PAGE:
Treatment for Osteoporosis
Historically doctors have prescribed hormone replacement therapy to prevent the progression of osteoporosis in postmenopausal women . Findings from recent studies indicate the estrogen and progestin combination of hormones may actually increase the risks for other life-threatening diseases such as heart attacks and strokes . Additionally, women who take hormone replace therapies are at increased risk of developing blood clots . Instead of estrogen and progestin therapies, some researchers have turned to estrogen-related therapies to treat osteoporosis . While these therapies slow the progression of the disease, they also pose health risks to the patients.
Another treatment for osteoporosis is calcitonin. Calcitonin is a naturally occurring hormone that aids in calcium regulation and bone metabolism . The treatment has proven effective in increasing spinal density, slowing bone loss, and reducing the risk for fractures in women who are more than five years beyond menopause . The treatment is also effective in reducing the bone pain associated with the disease.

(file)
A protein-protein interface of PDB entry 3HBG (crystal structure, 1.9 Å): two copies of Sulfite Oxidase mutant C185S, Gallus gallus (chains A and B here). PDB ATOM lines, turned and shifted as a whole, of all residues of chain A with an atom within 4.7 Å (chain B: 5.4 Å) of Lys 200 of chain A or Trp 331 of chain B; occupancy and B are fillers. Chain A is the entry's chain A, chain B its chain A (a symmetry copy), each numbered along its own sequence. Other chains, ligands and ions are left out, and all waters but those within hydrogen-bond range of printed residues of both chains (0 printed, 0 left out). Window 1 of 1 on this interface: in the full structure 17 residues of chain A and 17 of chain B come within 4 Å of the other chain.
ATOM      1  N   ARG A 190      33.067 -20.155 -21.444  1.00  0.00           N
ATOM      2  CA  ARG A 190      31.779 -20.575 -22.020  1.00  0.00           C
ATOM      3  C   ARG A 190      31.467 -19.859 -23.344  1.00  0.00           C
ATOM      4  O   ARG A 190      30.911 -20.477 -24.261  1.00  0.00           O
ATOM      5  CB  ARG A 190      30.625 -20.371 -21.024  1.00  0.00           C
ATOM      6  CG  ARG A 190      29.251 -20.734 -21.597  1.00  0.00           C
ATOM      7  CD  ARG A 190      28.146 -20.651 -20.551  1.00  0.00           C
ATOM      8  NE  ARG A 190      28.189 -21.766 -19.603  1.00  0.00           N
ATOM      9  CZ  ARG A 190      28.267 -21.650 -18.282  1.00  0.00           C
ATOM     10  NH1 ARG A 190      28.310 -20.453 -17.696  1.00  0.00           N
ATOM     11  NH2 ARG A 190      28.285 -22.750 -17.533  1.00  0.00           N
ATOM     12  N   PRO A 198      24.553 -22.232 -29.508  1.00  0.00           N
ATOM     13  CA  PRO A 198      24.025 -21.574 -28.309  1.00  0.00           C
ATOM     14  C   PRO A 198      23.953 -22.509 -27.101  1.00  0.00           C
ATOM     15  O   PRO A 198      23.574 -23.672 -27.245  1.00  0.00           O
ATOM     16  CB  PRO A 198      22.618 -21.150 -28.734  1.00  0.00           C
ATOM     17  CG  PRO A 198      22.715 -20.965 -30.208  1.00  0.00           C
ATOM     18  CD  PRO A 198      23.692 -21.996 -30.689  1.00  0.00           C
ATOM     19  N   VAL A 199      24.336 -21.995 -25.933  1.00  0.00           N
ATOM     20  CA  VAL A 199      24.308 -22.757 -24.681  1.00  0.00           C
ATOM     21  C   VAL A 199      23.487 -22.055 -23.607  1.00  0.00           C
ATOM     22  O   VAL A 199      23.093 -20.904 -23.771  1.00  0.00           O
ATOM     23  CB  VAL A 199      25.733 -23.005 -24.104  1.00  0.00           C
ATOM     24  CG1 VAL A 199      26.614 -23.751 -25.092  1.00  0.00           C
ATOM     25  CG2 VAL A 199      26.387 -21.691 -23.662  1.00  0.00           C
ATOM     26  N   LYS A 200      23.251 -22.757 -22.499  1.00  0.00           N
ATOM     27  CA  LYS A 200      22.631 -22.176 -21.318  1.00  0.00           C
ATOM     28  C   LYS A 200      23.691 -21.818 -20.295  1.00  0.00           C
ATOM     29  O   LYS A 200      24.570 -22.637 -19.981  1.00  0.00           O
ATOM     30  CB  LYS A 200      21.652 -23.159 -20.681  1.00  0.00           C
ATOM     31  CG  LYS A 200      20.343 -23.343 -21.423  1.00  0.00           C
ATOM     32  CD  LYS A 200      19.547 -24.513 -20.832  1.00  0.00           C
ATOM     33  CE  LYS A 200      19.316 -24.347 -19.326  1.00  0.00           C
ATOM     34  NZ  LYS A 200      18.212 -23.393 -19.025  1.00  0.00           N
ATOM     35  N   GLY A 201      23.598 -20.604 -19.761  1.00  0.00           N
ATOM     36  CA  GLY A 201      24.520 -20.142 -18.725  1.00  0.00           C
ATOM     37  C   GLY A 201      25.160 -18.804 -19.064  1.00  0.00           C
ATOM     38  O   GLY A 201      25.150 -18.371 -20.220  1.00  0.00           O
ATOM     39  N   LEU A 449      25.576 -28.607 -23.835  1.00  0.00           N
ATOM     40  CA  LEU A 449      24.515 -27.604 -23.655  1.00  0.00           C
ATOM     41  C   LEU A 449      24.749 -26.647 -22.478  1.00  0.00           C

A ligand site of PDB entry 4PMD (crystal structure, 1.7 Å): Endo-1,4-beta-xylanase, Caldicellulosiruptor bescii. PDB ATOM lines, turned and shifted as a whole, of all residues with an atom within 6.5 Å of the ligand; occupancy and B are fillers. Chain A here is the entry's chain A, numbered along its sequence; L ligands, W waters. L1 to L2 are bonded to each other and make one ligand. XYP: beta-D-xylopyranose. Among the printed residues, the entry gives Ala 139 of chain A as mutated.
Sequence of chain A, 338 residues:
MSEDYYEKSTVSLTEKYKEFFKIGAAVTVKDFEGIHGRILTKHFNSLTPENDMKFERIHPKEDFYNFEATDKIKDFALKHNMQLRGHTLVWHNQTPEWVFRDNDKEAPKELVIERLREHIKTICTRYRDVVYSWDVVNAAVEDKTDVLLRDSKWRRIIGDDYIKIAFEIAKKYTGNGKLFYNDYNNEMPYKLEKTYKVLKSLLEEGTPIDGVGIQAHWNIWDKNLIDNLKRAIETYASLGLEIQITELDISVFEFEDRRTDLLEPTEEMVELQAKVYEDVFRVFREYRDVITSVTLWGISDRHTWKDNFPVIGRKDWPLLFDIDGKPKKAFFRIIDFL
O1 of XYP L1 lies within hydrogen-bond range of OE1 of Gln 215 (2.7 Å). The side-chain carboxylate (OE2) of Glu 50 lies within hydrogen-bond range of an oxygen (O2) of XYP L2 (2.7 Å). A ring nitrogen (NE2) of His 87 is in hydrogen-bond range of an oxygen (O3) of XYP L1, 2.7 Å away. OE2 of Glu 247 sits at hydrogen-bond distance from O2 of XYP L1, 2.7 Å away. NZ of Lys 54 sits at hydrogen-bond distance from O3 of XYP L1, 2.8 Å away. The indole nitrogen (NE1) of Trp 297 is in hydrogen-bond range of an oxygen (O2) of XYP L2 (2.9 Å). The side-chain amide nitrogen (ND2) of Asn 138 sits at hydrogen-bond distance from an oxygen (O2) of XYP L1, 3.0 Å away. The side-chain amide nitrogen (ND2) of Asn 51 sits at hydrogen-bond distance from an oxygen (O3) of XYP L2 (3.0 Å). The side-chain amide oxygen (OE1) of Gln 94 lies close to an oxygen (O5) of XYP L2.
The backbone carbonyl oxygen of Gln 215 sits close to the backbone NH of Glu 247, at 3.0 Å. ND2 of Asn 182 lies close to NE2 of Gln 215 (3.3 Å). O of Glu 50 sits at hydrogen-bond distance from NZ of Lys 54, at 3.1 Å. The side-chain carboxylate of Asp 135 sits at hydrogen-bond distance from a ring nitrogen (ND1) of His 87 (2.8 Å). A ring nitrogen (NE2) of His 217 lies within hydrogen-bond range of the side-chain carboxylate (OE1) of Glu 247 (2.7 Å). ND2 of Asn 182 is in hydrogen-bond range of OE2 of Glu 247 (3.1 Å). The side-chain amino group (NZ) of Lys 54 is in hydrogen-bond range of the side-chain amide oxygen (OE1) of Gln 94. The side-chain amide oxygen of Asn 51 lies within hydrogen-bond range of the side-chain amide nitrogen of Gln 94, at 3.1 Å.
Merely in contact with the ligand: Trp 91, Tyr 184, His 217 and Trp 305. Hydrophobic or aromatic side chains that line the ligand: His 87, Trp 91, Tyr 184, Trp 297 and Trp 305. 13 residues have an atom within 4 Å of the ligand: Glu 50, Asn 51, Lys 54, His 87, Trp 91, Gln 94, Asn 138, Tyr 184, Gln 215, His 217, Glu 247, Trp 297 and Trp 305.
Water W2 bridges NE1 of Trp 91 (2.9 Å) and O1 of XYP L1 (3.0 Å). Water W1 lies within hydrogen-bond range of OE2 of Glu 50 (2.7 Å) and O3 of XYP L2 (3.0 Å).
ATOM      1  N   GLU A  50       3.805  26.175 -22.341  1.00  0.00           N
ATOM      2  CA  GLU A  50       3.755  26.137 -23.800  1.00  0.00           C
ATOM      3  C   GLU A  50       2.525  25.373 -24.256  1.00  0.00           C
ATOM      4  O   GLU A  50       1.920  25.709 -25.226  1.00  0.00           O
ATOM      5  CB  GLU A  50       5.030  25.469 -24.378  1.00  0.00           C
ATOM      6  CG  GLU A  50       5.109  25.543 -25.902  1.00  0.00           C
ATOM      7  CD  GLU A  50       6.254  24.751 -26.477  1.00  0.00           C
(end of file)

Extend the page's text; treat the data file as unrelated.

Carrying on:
Researchers have high hopes for the experimental drug, strontium ranelate, as a treatment for osteoporosis. Study findings indicate strontium makes bones denser and reduces the risk for fractures in older women. Strontium has chemical similarities to calcium and demonstrates a natural attraction to bones. Although strontium was first discovered in the 1950s, its potential for treating osteoporosis was never fully investigated. In later years strontium was used as a treatment for bone pain.
An author contends studies confirm that adding ranelic acid to strontium contributed to bone growth and bone density in animals. Other studies showed the combination was effective in reducing fractures in humans. A study conducted between the years of 1996 and 1998 involved 1,442 postmenopausal women diagnosed with osteoporosis as study subjects. The average age of the women was 69. All of the women took calcium and vitamin D supplements, and half were treated with 2 grams of the strontium/ranelate combination while the other half were given a placebo. During the test period, 33 percent of the women taking the placebo suffered from bone fractures compared to 21 percent of the women taking strontium ranelate. Additionally, the women taking the placebo suffered from an average of 1.3 decreases in bone density while the women taking strontium ranelate experienced an average of 6.8 increases in bone density in the lower vertebrae. While the treatment is promising, An author notes that it is most useful in preventing vertebrae fractures.